An in-Depth Analysis of the Use of Specific Musical Concepts in Correlation to the Romantic Period

1310 WordsAug 21, 20116 Pages
The Romantic Era was a period of great change and emancipation. It moved away from strict laws by allowing artistic freedom, experimentation and creativity. Romantic music evolved from ideas established in earlier periods, such as the classical period, and went further through the use of expression and passion. New musical concepts evolved due to current trends and the music was deeply personal and nationalistic. Musical concepts including pitch, tone colour and dynamics and expressive techniques each express the style of the Romantic period in differing ways. These concepts are exemplified through Nocturne and Valse, both by Chopin. Nocturne and Valse are both emotionally expressionistic pieces typical of the romantic era, written by…show more content…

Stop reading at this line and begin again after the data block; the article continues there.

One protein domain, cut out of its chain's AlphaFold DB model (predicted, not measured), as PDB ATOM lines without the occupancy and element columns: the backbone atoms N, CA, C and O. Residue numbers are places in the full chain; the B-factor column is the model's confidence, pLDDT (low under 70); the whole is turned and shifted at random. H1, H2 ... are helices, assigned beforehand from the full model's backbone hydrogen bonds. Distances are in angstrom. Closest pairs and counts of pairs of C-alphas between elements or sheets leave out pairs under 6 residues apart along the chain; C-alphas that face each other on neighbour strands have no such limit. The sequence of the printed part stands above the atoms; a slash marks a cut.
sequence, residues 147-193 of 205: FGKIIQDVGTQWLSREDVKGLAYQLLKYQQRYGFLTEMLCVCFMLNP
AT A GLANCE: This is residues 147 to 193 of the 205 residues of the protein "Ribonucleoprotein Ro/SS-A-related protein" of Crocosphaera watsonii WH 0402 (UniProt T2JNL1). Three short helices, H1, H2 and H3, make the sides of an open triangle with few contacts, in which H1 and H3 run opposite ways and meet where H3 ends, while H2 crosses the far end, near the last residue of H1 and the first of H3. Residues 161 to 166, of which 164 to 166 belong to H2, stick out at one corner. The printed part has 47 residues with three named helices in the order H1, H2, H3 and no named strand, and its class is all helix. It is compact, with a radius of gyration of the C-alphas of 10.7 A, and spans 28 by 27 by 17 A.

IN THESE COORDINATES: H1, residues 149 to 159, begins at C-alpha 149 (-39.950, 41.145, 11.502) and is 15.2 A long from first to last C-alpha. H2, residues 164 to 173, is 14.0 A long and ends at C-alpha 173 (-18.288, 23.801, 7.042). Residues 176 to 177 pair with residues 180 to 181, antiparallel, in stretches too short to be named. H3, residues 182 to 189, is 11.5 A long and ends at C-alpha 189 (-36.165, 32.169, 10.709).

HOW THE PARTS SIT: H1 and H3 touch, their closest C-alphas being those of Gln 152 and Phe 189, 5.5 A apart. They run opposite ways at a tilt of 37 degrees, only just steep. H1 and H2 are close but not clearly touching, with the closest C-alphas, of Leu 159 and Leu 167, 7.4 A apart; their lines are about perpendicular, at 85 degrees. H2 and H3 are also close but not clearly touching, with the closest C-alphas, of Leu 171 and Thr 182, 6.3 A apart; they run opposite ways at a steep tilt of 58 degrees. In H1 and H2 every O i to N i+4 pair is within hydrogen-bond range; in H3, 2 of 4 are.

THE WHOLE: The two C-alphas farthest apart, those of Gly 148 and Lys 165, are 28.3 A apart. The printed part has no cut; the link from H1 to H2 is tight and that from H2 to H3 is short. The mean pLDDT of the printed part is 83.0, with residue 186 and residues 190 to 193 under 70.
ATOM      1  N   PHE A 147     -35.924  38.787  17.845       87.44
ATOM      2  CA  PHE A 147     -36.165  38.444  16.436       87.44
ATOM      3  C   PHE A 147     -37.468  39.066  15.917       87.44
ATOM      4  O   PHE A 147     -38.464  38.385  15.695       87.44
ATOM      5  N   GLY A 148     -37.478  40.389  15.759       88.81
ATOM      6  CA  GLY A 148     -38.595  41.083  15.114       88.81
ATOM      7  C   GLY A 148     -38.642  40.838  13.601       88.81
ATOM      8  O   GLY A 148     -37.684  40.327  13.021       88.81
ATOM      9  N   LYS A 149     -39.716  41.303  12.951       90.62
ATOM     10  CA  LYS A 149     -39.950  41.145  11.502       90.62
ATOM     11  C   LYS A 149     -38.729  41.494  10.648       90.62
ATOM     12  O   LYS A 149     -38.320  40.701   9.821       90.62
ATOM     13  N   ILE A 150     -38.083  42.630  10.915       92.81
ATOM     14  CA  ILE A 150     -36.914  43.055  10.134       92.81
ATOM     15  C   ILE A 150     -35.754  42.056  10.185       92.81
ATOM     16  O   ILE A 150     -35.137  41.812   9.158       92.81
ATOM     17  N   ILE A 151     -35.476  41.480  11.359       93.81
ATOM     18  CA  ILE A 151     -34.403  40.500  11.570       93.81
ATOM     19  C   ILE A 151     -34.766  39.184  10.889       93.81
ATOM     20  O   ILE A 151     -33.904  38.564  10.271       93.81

As the Nocturne is played with legato articulation, this creates more freedom and expression. The Valse however, is played with Tempo Giusto. This means it is much more strict as it must be played in exact time. This does not allow for variation, unlike the Nocturne, which is common with waltzes. The smooth character of the Nocturne and Valse is also linked with the inclusion of sostenuto articulation. The loud pedal creates an overlapping effect, which contributes to the nature of the piece. The type of layer relationship shown in both the Nocturne and Valse is homophonic. They consist of a dominant melodic layer accompanied by subordinate harmonic layers. Many composers of this time, reached for extremely high or low sounds. This was in search of increased brilliance and depth in sound. Throughout the Nocturne the broken chords in the bass span from relatively high to low pitch with the lowest note, an f, in bar 8 and the highest, an a#, in bar 37. The treble experiences a similar type of pitch pattern, with notes ranging from mid pitch to high pitch, which can be seen in bars 30-37 of the piece. Romantic composers revelled in rich and sensuous sound, using tone colour to obtain variety of mood and atmosphere. Never before had timbre been so important. Composers sought new ways of blending and combining tone colours to achieve the most poignant and intense sound. The Piano, the favourite instrument of the romantic age, was vastly

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